This is a part of quotes and thoughts that attracted my attention, while reading the “The Halo Effect …and the Eight Other Business Delusions that Deceive Managers” by Phil Rosenzweig.
…I want you to challenge what I write rather than accept it. One of my role models here is the late Herbert Simon, father of artificial intelligence, Nobel Prize winner in economics for his work on decision making, and professor at Carnegie Mellon University from the late 1940s until his death in 2001. In his memoirs, Models of My Life, Simon described how his service on several foreign fact-finding missions in the 1960s, often time-consuming and very costly, led him to formulate his Travel Theorem, which goes like this:
Anything that can be learned by a normal American adult on a trip to a foreign country (of less than one year’s duration) can be learned more quickly, cheaply, and easily by visiting the San Diego Public Library.
The response? Simon wrote: “People react almost violently to my Travel Theorem. I try to explain that it has nothing to do with the pleasures of travel, but only with the efficiency of travel for learning. They don’t seem to hear my explanation; they remain outraged. They point out that I seem to be traveling all the time. Why shouldn’t other people travel too? After they simmer down enough to understand the theorem, they still attack шею It takes a long time to calm their passion with reason – and usually it isn’t extinguished, but temporarily subdued. Why, they think, argue with a madman?”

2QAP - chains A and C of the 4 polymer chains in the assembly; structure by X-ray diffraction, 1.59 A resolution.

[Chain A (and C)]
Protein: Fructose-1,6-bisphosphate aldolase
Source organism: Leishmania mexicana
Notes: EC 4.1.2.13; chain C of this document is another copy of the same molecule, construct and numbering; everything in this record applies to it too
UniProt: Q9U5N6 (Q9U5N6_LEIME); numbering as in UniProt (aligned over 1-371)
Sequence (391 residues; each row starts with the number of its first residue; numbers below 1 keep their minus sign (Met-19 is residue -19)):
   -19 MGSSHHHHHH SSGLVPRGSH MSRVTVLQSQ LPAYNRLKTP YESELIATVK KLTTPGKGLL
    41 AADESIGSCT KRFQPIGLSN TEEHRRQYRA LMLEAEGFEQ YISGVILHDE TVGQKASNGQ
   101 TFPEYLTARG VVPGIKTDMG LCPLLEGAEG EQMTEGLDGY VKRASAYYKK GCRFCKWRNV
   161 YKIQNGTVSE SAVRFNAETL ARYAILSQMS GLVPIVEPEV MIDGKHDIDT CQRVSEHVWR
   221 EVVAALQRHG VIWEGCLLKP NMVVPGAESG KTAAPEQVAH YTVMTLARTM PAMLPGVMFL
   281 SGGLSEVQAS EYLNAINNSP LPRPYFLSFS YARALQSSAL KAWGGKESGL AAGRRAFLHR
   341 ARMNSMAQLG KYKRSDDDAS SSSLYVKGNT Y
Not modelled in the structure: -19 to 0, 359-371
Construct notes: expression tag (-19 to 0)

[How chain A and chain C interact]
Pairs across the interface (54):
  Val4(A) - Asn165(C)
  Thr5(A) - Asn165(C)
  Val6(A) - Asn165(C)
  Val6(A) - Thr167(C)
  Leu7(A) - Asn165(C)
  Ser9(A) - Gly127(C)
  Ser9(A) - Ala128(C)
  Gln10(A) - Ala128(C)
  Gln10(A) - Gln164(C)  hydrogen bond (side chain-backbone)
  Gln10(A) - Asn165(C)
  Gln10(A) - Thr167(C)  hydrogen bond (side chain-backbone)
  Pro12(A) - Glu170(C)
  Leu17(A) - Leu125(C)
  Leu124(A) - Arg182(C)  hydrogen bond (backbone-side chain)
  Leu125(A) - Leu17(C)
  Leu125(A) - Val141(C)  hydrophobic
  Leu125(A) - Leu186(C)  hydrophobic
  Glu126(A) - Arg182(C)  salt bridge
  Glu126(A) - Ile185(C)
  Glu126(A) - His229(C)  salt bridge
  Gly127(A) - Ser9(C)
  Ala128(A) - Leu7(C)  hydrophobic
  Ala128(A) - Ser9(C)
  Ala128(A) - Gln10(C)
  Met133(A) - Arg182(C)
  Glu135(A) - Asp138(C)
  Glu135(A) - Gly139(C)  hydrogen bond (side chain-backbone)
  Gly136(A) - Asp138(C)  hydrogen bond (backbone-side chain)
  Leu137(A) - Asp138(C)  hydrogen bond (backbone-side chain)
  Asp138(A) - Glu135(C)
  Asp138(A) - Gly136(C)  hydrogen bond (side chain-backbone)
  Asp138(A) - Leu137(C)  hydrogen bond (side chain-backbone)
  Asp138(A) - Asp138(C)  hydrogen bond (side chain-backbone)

Well, I think Travel Theorem is wonderful – not because I agree with it, but because it makes me think. It forces me to ask: What is the real purpose of this trip? Is it for enjoyment or for learning? If the latter, exactly what am I trying to learn, and what’s the best way to learn it? Could my time and money be better spent searching available sources rather than running off to the ends of the earth? Disagree with Simon’s Travel Theorem if you wish, but that’s not the point. The point is to force us to ask under what circumstances it’s correct and when it’s false – and that sort of critical thinking is always useful.